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$from = 'no-reply@'.htmlspecialchars($_SERVER['HTTP_HOST'], ENT_COMPAT, 'UTF-8');

Especially what's ENT_COMPAT for?

Anyone knows?

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3 Answers 3

htmlspecialchars encodes all characters than can be encoded as entities. This is especially important for angle brackets and ampersands. ENT_COMPAT will leave single quotes in place and only convert double quotes. 'UTF-8' will treat the input as UTF-8 encoded (instead of the default iso-latin1 encoding).

In this case, the htmlspecialchars makes only sense if the mail address will be put into a "mailto:" href attribute. Normal server names don't have characters that must be encoded, so I'm not sure if htmlspecialchars is needed.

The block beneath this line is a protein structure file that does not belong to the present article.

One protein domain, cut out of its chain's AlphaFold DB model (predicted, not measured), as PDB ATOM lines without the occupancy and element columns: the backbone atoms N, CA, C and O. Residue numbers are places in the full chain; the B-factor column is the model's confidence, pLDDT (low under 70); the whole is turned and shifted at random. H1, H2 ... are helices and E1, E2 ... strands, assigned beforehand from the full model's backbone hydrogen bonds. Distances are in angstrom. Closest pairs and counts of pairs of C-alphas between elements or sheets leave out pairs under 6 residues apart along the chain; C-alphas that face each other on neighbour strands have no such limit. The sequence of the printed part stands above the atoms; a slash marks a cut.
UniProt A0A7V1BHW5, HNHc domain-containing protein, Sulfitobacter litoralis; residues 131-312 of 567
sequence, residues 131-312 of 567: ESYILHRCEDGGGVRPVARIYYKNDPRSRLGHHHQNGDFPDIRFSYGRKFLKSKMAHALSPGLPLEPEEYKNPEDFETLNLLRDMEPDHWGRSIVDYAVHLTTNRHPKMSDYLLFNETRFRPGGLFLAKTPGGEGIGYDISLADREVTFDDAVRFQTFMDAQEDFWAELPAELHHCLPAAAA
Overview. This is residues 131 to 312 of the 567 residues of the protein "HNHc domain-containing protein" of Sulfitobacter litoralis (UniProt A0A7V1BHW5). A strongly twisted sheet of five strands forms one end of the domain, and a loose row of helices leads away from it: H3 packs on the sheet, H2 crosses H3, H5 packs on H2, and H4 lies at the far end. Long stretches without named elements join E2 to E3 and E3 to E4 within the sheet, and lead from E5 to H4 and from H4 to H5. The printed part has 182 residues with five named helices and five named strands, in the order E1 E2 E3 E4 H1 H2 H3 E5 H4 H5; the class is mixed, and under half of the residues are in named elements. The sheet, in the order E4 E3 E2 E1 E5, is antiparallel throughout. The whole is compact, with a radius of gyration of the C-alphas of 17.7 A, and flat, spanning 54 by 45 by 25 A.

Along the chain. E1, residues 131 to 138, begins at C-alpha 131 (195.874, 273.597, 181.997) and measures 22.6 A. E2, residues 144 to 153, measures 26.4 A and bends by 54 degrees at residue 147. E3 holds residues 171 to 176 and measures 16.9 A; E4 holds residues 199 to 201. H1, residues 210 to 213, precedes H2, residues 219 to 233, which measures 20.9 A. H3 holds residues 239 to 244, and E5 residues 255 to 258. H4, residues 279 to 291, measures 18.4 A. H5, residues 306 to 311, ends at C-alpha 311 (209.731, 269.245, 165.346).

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i doubt such an address can be used in the "mailto:" href attribute :) –  Your Common Sense May 4 '10 at 10:04
Has anyone tested what's the value of $_SERVER['HTTP_HOST'] in case of internationalized domain names? This is the only instance where escaping could make sense –  chiborg May 4 '10 at 10:15

forming a email address, quite stupid way

For the answer to the question Especially what's ENT_COMPAT for? you can browse PHP documentation for the htmlspecialchars, because it's this function's parameter

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Creating a valid looking email semi-auotmatic. The email username is 'no-reply' and the domain is whatever the servers hostname is. With a 'no-reply' the recipient usually does not reply to these emails.

ENT_COMPAT is explained here: http://php.net/manual/en/function.htmlspecialchars.php

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